Day 79 - Tuesday, June 18 - Milepost 6254 - Birdcount 268 - Fairbanks, AK
(BF's Journal). With sunny weather and temperatures in the high 70s we bicycle to the University of Alaska, Fairbanks and visit the exhibits open to tourists. We see fat swine nursing newborn piglets beneath glowing heat lamps, gardens of experimental vegetables protruding from punctures in black polyethylene sheets or probed with hydrometers or nestled in competing weeds, lush flower beds in radiant colors enhanced by the pleasant weather and abundant nearly continuous sunlight, a small herd of lumbering Musk Oxen grazing behind double fences to protect us from them (or is it the other way around?) and a fascinating museum specializing in Alaskan natural history. The Musk Ox are shaggy beasts ideally adapted to Alaskas cold climate, but they were exterminated by rampant hunting in Alaska and Europe. Fortunately, some still existed in other more remote areas of the world and these successfully have been reintroduced in northern Alaska. To reach the oxen pens we are challenged by a formidable hill which I bicycle slowly and with great effort while Shari elects to walk, bracing on her bike, but an energetic student, clad in racing gear and riding a thin wheeled competition bike, climbs and descends three times to my once. As a further reminder of our age, at the top of the hill lies a cemetery with a disproportionate number of residents who died in their 40s and 50s. Life can be short; Im glad we are enjoying this adventure while we are vigorous enough to explore it fully.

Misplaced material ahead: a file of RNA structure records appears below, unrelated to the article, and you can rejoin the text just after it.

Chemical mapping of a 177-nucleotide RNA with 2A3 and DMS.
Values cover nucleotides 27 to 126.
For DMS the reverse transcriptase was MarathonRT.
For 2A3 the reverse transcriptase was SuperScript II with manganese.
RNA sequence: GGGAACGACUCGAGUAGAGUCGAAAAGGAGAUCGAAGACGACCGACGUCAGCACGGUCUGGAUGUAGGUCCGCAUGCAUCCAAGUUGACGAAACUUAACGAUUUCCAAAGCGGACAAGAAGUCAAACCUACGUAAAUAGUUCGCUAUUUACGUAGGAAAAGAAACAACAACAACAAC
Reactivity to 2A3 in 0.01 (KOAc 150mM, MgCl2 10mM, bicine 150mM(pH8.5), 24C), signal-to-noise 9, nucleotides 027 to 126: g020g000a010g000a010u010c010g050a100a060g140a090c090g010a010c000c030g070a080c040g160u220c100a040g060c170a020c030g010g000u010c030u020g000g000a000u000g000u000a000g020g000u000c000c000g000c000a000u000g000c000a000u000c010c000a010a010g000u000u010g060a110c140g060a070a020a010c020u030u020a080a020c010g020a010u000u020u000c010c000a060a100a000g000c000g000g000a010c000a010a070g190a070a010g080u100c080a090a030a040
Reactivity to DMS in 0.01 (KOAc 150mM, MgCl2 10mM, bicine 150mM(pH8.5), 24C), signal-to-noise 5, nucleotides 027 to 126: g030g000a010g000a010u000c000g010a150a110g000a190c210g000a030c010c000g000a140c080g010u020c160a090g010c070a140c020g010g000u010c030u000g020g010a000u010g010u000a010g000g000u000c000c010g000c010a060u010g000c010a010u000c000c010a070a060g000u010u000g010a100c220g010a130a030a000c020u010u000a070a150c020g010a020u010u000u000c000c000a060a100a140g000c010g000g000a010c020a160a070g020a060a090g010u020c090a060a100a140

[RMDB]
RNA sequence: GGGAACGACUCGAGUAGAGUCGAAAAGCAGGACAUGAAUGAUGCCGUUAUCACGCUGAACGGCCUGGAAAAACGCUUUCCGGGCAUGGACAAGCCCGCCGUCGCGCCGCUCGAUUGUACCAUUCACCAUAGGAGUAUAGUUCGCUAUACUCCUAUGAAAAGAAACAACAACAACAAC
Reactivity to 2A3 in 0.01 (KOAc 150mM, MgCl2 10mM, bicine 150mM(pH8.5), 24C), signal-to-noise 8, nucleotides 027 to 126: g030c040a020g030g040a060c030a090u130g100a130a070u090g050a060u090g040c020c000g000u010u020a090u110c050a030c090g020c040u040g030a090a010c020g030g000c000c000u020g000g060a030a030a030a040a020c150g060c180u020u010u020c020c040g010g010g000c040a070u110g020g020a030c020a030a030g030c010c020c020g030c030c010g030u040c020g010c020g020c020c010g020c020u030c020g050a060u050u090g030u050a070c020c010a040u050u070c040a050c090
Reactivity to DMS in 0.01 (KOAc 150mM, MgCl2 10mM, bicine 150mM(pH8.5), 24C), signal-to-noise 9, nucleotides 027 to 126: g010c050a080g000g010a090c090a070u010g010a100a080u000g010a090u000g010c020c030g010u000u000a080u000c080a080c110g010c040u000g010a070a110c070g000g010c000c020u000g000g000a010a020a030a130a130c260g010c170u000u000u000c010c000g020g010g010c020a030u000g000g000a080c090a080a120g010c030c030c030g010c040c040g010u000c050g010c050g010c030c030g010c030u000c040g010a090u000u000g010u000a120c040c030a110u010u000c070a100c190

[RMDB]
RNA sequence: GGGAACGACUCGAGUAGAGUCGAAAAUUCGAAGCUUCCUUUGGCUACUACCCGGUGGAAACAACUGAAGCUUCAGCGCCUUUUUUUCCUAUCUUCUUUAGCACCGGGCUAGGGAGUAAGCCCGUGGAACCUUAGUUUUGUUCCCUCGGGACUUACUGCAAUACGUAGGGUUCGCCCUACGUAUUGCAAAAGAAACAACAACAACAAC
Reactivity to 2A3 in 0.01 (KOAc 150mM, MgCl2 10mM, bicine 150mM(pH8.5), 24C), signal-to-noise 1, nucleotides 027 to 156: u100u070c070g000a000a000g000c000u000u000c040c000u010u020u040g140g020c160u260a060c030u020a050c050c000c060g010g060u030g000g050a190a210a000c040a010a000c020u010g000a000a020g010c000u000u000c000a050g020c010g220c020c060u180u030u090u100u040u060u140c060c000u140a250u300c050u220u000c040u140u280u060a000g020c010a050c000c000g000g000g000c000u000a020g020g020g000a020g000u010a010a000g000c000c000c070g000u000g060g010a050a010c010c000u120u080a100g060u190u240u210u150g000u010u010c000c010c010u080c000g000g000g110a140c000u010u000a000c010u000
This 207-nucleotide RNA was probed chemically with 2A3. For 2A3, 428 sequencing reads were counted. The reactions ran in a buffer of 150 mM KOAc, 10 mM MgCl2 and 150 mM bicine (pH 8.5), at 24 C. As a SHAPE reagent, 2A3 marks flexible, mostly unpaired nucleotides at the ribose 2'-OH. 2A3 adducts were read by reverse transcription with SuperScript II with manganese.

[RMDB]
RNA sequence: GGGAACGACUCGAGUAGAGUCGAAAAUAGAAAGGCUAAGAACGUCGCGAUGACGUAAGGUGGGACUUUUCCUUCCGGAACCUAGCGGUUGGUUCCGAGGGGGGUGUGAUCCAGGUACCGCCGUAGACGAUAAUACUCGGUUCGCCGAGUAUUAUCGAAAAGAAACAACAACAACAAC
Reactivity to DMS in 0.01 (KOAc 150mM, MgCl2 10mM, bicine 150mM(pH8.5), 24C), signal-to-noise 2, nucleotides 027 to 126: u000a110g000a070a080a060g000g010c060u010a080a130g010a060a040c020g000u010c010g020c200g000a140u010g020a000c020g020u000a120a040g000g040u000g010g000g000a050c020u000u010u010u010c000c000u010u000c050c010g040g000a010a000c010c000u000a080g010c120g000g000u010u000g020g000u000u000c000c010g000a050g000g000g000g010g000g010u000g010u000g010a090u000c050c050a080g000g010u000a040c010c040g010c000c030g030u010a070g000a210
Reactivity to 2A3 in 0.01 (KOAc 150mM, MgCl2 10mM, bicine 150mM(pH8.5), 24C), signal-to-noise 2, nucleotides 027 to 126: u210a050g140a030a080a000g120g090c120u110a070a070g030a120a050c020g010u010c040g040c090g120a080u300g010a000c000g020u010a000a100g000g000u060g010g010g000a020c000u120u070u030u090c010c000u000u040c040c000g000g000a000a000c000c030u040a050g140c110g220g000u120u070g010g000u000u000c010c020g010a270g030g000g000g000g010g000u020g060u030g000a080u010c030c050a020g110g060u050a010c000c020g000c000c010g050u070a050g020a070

(SF's Journal). What a lovely day for a bike ride to the University Botanical Gardens, Musk Ox Farm, Golf Course and museum: all told 13 miles. Our stops include the university farm where huge white pigs in cages so small the pigs are forced to remain in reclining positions while their 6-8 young ones nurse at their sides. Miller Hill Road is a challenge and my old body can only make half the uphill climb. While Bert pedals slowly to the top, I walk and some young whipper snapper passses both of us by. At the top we rest , in all places, a cemetery. We coast down to the golf course where we sit on the lawn and eat our lunch. We walk up and ride down more hills as we try to find the museum at the university. Upon our return Bert decides it is time to fasten the screening onto the front grill of R TENT to prevent rock damage. After surveying the problem a very long time, he measures and carefully cuts the screen we bought in Soldotna, fastens it with elastic bands and asks for my advice. I think it needs more stability so we get some paper clips and fasten the screen down in four to five places with them. It still looks homemade and iffy but better than nothing. I have seen many an outfit on vehicles everywhere we stop and ours is about average. We then visit AlaskaLand and have an all-you-can eat Salmon bake. The trick is not to fill your plate with the mediocre beans, cold slaw, macaroni salad and potato salad and just eat the salmon, ribs and fried halibut which is delicious. After stuffing ourselves with the salmon and halibut we waddle around the park and visit shops housed in original preserved log houses, one room each with short doorways we have to duck into to enter. The area is a cute, if a little amateur, Disneyland Main Street in miniature. The goods in the shops are nice but not enticing enough to part us from our money; since we have enough T-shirts and knick knacks for awhile.
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